Friday, March 20, 2009


Jack Kilborn is a pen name for award winning thriller author JA Konrath.

Here is the entry at the Page 69 Test for his new novel, Afraid:
My name is JA Konrath, and I'm known for writing a series of comedic thriller novels about a cop named Jacqueline "Jack" Daniels. All of the books are named after drinks. The newest, Cherry Bomb, comes out this July.

But today I want to talk about another book, written under my pseudonym, Jack Kilborn. It's called Afraid.

Afraid doesn't have any humor in it. From the first page, to the last, it's sole purpose is to shock and terrify.

In this excerpt, taking from page 69 of the UK edition, a very bad man broke into a house to abduct a child. The child is trying to escape...

Bernie howled, falling onto his butt, and Duncan ran for the front door with Woof on his heels. The night was cold and dark. Duncan knew to go to his neighbor, Mrs. Teller, for help when Mom wasn’t home, but Mrs. Teller’s lights weren’t on. In fact, no one on the block had their lights on. Duncan figured the electricity was out all over. He and Woof ran to Mrs. Teller’s front door and he banged on it with both hands.

Something glowed behind him. Duncan turned around and saw orange fire flickering through the windows of his house. Bernie appeared in the doorway, lighter raised above his head, and spotted Duncan. He began to limp after him.

“Mrs. Teller!” Duncan banged harder on the door. “It’s Duncan!”

Woof began to bark like crazy. Bernie got closer, close enough for Duncan to hear his manic giggling. Behind Bernie, the fire had spread throughout Duncan’s house. He could now see flames in all four front windows, and smoke rose from the roof.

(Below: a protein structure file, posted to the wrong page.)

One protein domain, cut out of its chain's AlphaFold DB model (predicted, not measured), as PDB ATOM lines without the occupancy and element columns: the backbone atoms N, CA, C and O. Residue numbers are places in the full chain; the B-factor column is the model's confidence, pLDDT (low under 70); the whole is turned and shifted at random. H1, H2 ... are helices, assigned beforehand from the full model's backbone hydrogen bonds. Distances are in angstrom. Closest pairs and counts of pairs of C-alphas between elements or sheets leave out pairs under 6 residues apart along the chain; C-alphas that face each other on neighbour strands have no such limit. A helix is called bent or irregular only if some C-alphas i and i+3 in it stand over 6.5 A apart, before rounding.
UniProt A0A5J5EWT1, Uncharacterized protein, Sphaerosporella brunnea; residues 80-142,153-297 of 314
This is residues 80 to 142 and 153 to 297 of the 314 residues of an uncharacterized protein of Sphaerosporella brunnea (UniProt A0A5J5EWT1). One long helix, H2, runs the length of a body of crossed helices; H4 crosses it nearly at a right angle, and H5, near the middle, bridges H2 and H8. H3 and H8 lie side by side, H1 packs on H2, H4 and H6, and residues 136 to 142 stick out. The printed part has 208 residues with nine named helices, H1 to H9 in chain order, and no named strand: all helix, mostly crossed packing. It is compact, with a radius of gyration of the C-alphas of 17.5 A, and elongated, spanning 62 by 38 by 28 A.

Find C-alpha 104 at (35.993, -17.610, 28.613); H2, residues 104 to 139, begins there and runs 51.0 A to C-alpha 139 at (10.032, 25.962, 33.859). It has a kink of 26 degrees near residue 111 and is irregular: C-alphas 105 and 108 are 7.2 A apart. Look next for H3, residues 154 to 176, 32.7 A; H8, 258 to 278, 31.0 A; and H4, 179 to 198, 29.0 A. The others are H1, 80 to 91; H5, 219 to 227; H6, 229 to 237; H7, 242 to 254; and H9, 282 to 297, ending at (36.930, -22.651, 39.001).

Bernie’s face stretched out in a grotesque smile. He came closer, and closer, and got within fifteen feet when Mrs. Teller’s door finally opened.

“Stop!” she commanded. Duncan looked at her. Mrs. Teller was close to eighty years old, and her back bent in the shape of a question mark, and Duncan had to help her open jars. But she looked totally scary standing there with Mr. Teller’s old shotgun.

Bernie must have thought so too, because he didn’t come any closer.

“Shoot him!” Duncan cried. “He broke into my house and burned it down and hurt Woof and wants to kill me!”

Bernie giggled. “I saw the house on fire, and tried to help.”

“He’s lying, Mrs. Teller!”

“The boy, the boy is obviously upset and confused. I saved his life.”

“You’re not from around here,” Mrs. Teller said.

“I was passing through. Good thing, good thing I did, or else he’d—the boy—would be dead.”

“Where’s your car?”

Bernie’s grin faltered. “What? Oh, there, on the street.”

“That’s the Chavez’s car,” Mrs. Teller said, and then aimed and pulled the trigger.


Unfortunately, Mrs. Teller isn't able to stop Bernie. But you probably expected that, since this is page 69, and there are 250 more pages to read.

While I wouldn't call this scene a good representation of the entirety of Afraid--Duncan is only one of seven main characters, and Bernie is only one of five psychopaths that have come to this sleepy little Midwestern town--it does represent the pace and ongoing sense of menace that pervades the book.

Scary books tend to have a cumulative effect. Building atmosphere, and drawing out suspense, adds to reader anxiety. For a longer look at Afraid, visit and you can read the first forty pages for free.

I recommend leaving the lights on while you do...
Visit the complete list of books in the Page 69 Test Series.

The Page 99 Test: Afraid.

--Marshal Zeringue